How bad is fish with traces of mercury to humans?

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How bad is fish with traces of mercury to humans?

Mercury in fish and some shellfish tends, in the highly toxic form of methylmercury, to accumulate and magnify. As a result, the longest-lived and top of the food chain species of fish such as marlin, tuna, shark, swordfish, king mackerel, tilefish and pike contain higher concentrations of mercury than others.

Many seafood products have been shown to contain varying amounts of heavy metals, particularly mercury and fat-soluble pollutants from water pollution. Mercury is known for its ease of bioaccumulation even in humans, as a consequence of bioaccumulation in fish and seafood that human populations eat, causing mercury poisoning.

Mercury is dangerous to both natural and human ecosystems, because it is a metal known to be highly toxic, particularly due to its ability to damage the central nervous system. The study: Human mercury exposure levels and fish consumption at the French Riviera, published on the Chemosphere, seeks to finalize his interest in a specific portion of France, the Riviera.

We can read: Humans are exposed to methylmercury (MeHg), a bioaccumulative neurotoxin, mainly through the consumption of marine fish. Several studies showed that high MeHg exposure can lead to neurological damage. This is particularly relevant for pregnant women, because MeHg exposure negatively impacts foetal development.

Populations living near the sea are generally at increased exposure risk due to higher consumption of fish and seafood. Here, we present the first study of MeHg exposure levels of the population living at the French Riviera, using mercury (Hg) concentrations in hair as a proxy for MeHg exposure.

We found that older people that consume more fish presented the highest hair Hg concentrations. Compared to other Mediterranean bordering countries and other European countries, the southern France population is among those with high MeHg exposure (median for women of childbearing age is 0.56 μg g-1).

A global implementation of the Minamata Convention is necessary to lower MeHg exposure of the population.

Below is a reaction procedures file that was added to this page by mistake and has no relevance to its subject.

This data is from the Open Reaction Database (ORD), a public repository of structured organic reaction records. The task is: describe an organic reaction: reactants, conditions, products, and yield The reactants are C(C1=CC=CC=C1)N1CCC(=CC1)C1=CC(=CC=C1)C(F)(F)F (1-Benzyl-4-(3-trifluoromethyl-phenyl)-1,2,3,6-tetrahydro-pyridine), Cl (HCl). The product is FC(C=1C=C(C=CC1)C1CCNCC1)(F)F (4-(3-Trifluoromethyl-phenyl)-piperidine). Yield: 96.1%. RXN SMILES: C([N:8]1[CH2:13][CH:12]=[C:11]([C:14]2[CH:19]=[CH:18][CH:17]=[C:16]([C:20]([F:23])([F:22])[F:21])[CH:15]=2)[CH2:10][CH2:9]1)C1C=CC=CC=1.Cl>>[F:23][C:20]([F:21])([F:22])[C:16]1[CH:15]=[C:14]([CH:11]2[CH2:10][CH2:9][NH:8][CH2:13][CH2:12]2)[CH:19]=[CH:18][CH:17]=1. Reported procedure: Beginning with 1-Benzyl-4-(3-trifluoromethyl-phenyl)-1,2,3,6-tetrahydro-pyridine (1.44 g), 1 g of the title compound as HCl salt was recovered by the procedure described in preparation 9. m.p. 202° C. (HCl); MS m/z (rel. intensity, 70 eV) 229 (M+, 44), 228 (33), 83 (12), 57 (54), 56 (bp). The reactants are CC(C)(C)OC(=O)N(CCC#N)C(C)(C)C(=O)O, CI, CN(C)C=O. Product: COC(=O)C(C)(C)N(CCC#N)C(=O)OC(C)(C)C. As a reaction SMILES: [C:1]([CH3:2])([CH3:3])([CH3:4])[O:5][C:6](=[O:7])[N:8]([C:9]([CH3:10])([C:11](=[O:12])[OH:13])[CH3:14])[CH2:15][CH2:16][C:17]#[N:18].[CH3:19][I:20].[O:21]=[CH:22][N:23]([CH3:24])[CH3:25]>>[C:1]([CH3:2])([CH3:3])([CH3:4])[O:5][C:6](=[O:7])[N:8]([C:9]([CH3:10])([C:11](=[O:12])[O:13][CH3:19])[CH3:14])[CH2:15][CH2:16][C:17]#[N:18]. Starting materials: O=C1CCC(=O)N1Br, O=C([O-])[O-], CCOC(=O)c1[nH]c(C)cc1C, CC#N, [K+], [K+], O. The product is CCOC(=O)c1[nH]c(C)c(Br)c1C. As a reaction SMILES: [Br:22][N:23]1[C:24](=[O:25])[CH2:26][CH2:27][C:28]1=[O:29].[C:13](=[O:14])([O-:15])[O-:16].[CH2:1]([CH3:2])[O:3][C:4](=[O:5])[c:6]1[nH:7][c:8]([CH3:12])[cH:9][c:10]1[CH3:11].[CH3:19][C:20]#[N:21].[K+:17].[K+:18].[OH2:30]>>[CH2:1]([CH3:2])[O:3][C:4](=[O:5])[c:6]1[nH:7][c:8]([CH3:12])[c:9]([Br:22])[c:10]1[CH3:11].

Microplastic in the stomachs of deep-sea fishes

The study: microplastic in the stomachs of open-ocean and deep-sea fishes of the North-East Atlantic, published on the Environmental pollution, tries to demonstrate how the damage caused by microplastics is now going to pollute every stratification of the oceans and land, descending to the depths of the abyss.

In the study we can read: "The presence of microplastic in marine fishes has been well documented but few studies have directly examined differences between fishes occupying contrasting environmental compartments. In the present study, we investigated the gut contents of 390 fishes belonging to three pelagic (blue jack mackerel, chub mackerel, skipjack tuna) and two deep-sea species (blackbelly rosefish, blackspot seabream) from the Azores archipelago, North-East Atlantic for microplastic contamination.

Our results revealed that pelagic species had significantly more microplastic than the deep -water species. In all of the species studied, fragments were the most common plastic shape recovered and we found a significant difference in the type of polymer between the pelagic and deep-water species.

In deep-sea fish we found almost exclusively polypropylene, whereas in the pelagic fish, polyethylene was the most abundant polymer type. Overall, the proportion of fish containing plastic item s varied across our study species from 3.7% to 16.7% of individuals sampled, and the average abundance of plastic items ranged from 0.04 to 0.22 per individual (the maximum was 4 items recovered in one stomach).

Despite the proximity of the Azores archipelago to the North Atlantic subtropical gyre, a region of elevated plastic abundance, the proportion of individuals containing plastic (9.49%) were comparable with data reported elsewhere."